República Argentina dwellings in Barcelona
Multi-family residential building between party walls in the Sant Gervasi neighbourhood.
The urban planning of the sector of Riera Gasulla in Sant Boi de Llobregat determined that the closed block that we had to build would be organized in a perimeter band, parallel to the streets, of 15 meters of depth, with only some discontinuities to allow access to the patio inside.
Town planning for the Riera Gasulla sector of Sant Boi de Llobregat stipulated that the closed street block we were to design should be laid out in a 15-meter strip around the edge, parallel to the streets, with just a few gaps to allow access to the inner courtyard. This strip turned on itself, closing off the four corners of the street block. The building heights varied between four or five storeys according to the street in question, and the dwellings, belonging to a cooperative, had to be the same, responding to a four-bedroom social housing model of 90 m2
These starting conditions presented certain contradictions and difficulties that had to be mitigated. First, we grouped the dwellings, two to a landing, and laid out the units in blocks which, as required by planning, enclosed the perimeter of the street block while avoiding the corners. This removed the need to introduce new typologies, and the edge streets could be consolidated by means of built frontages, creating an inner courtyard protected from the exterior. Access to the interior is via the gaps between the blocks, creating a secondary network of passages that connects with those in the neighboring street blocks, giving the whole a mixed typology of closed and open street blocks.
In addition, the maximum building depth of 15 m proposed by planning, ideal for the underground car park, was far from suitable for laying out the built typology. A social housing unit of 90 m has a specifically built volume that requires a depth of between 10 and 11 meters. We worked with 10.80 m, which produced a staggering section between the base, occupied by the car park, and the other floors, giving the lower dwellings a private patio within the building depth of 15 m.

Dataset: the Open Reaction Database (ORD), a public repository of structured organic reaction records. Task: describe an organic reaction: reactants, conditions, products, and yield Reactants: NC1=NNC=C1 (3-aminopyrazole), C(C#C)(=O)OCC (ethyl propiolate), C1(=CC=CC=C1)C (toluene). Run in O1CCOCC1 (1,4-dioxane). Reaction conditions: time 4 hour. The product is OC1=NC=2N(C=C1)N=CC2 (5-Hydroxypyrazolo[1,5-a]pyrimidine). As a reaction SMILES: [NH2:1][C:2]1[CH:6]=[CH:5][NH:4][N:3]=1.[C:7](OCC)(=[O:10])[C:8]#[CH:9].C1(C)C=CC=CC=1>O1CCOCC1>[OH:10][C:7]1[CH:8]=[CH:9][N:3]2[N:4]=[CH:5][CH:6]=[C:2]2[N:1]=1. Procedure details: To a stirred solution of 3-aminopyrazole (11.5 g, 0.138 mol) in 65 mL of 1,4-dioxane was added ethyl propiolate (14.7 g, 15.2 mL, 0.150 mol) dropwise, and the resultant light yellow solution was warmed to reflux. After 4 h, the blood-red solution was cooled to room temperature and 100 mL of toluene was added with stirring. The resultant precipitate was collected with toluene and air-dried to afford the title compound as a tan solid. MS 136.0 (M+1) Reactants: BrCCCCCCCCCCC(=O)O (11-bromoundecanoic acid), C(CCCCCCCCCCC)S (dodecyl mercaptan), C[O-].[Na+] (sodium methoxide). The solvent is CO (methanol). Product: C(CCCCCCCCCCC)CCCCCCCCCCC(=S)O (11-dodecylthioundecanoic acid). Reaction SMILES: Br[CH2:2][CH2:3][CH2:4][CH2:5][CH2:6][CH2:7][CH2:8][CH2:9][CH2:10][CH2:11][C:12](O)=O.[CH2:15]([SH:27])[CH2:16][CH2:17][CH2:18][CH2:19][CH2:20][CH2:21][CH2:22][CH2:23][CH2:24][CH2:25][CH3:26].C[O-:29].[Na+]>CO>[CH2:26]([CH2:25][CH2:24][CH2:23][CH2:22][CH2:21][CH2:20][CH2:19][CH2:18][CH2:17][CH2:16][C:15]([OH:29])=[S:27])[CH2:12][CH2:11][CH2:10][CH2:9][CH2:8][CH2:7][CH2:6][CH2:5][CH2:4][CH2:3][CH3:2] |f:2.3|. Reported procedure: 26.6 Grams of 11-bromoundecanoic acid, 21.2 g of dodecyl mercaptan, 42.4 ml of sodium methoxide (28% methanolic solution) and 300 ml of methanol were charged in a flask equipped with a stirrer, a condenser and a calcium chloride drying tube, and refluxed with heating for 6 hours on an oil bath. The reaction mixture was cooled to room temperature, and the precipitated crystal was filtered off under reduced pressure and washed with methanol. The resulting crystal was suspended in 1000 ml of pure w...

Finally, we worked to resolve the contradiction involved in using a single housing typology to consolidate the urbanistic engagement of a street block while responding positively to the requirements of judicious orientation and sunlighting. To do this we used a typology in which the dining room-living room-terrace sequence provides cross-ventilation, giving onto both the street and the street block interior. This gave the communal spaces of all the homes two orientations and views of both the street and the public space at the center of the block, maintaining the typology and only varying the position of the terrace to adapt it to the optimum orientation.
The underlying principle of typological unity and uniformity of conditions was extended to the image of the development. The openings were unified, using a single 0.90×2.10 m unit that was doubled in the case of the terraces. The openings were given a rather random arrangement in the wall of the façade, with an interplay of displaced elements that accommodates the partition walls inside the apartments. This arrangement gives the façades a degree of dynamism and variation without recourse to different typologies and was also used in the end walls, avoiding the blind party walls that are so familiar in many linear blocks. The inner courtyard was planted with tall straight poplars to emphasize its role as an enclosed garden.